Learning is a democracy of practice. We are all free to learn whatever we want to learn. But our collective and individual freedom is, ironically, built upon our collective and individual slavery. We are all slaves to the laws of practice. We are all slaves to the law of language exposure. This law is brutal; it is primal; it is some Hammurabi Code-level shiz. It must be obeyed. It punishes anyone and everyone who violates it — no questions, no exceptions, no shades of grey, no special pleading, no sentencing guidelines, no parole.
“Give me a dozen healthy infants, well-formed, and my own specified world to bring them up in and I’ll guarantee to take any one at random and train him to become any type of specialist I might select – doctor, lawyer, artist, merchant-chief and, yes, even beggar-man and thief, regardless of his talents, penchants, tendencies, abilities, vocations, and race of his ancestors.”
John Broadus Watson
This is the law. If you do not come into contact with Japanese, you will not get used to it. If you stop coming into contact with Japanese, you will stop getting used to it. And if you are not used to something, you are, by definition, not good at it. This law is true for you; it’s true for me; and it’s true for every person on Earth, no matter the blood or tongue of their ancestors. Wapende wasipende.
Back in high school, my last and best English teacher, a lovely man with a terrible drinking problem, called me an iconoclast. And I’ve worn that label proudly in the years ever since. But you know what? I’m not really an iconoclast. What I mean is, I’m not an iconoclast for the sake of being an iconoclast. In many ways, I am deeply — and I mean deeply — conservative, almost to a fault. I only rail against schools because they disobey all the laws of learning. Like my namesake Katsumoto from The Last Samurai, I rebel for the emperor. I rebel for the laws of learning, not against them.
Unlike Katsumoto, however, I have zero heroic impulses. Unlike Katsumoto, I would totally sell out for fun and profit (gotta be both though) lol. As I loved to joke as a teenager: I am a man of my principles! I cannot be bought!…But I can be rented… 😉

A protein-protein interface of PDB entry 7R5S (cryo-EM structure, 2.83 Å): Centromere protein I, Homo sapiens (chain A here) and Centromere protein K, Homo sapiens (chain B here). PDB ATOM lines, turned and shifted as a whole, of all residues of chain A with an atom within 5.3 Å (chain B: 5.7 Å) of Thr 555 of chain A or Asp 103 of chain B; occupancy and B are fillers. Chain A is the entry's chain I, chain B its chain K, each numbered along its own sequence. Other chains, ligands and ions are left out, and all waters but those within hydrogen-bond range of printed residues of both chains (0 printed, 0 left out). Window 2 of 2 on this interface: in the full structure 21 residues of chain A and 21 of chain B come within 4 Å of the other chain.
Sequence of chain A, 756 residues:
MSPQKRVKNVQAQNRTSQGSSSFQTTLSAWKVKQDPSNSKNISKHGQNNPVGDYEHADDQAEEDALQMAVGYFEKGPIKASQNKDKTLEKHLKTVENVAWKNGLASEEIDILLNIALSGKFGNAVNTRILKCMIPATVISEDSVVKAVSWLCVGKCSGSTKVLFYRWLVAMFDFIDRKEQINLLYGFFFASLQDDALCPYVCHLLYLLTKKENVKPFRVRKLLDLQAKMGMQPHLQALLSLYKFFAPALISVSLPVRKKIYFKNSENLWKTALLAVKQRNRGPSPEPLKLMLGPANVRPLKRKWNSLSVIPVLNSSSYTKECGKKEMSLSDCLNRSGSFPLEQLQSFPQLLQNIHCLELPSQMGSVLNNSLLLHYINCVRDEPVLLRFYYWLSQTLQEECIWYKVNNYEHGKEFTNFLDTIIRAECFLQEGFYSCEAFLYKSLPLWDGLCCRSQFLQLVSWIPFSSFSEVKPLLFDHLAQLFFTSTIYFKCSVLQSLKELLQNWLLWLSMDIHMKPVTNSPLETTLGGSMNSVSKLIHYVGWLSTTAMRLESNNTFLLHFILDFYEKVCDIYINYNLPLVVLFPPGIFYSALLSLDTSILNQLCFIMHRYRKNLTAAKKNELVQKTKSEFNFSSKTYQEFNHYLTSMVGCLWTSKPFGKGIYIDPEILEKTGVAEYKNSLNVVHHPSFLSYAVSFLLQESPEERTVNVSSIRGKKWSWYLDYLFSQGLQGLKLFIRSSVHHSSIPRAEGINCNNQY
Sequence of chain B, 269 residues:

Again, the point of investing is to take out more money than you put in. And in order to do that, you need to, first and foremost, not lose your money. In a similar vein, the trick to learning Japanese is to know more Japanese today than you did yesterday. And in order to do that, you need not lose — i.e. not forget — the Japanese you already know.
Now, we do allow some losses. Some trades/investments go south. And SRS allows us to, statistically, forget some things in order to remember more of everything. Indeed, trying to be totally perfect can prevent us from doing anything at all; it slows us down and limits us too much. Perfectionism is a druuuhg and that makes it baaaad, mmmkaaay? Seriously, though, performancewise, being a perfectionist is just as bad as being a pothead.
Failure is not only permissible for success, it is essential. But this success-producing failure must needs be cheap, never catastrophic. Thus, the overall trend we want to be in is one of not losing the plot, of not allowing mistakes of the blindingly obvious variety to be made, repeated or compounded.
How do you raise a kid? Well, first, you keep them alive. You prevent them from dying. Everything starts there. It’s all about the basics; it always comes back to the basics. The rest is details. There is not a single femtosecond in the life of a parent where keeping the child alive is not important. There’s certainly more to parenting than preventing death, but none of it negates the basics; none of it can even happen without the basics; you can’t boost your kid’s confidence if you don’t keep him alive first.Arguably, all child-rearing is death prevention: you prevent their bodies from dying, then you prevent their minds from dying and finally you prevent their souls (here “soul” = happiness, innocence and sense of wonder) from dying. As a childfree man, my child-rearing ideas are pleasantly abstract, unburdened by the clutter of actual experience, so take it all with many grains of salt 😉 .
But not too clever.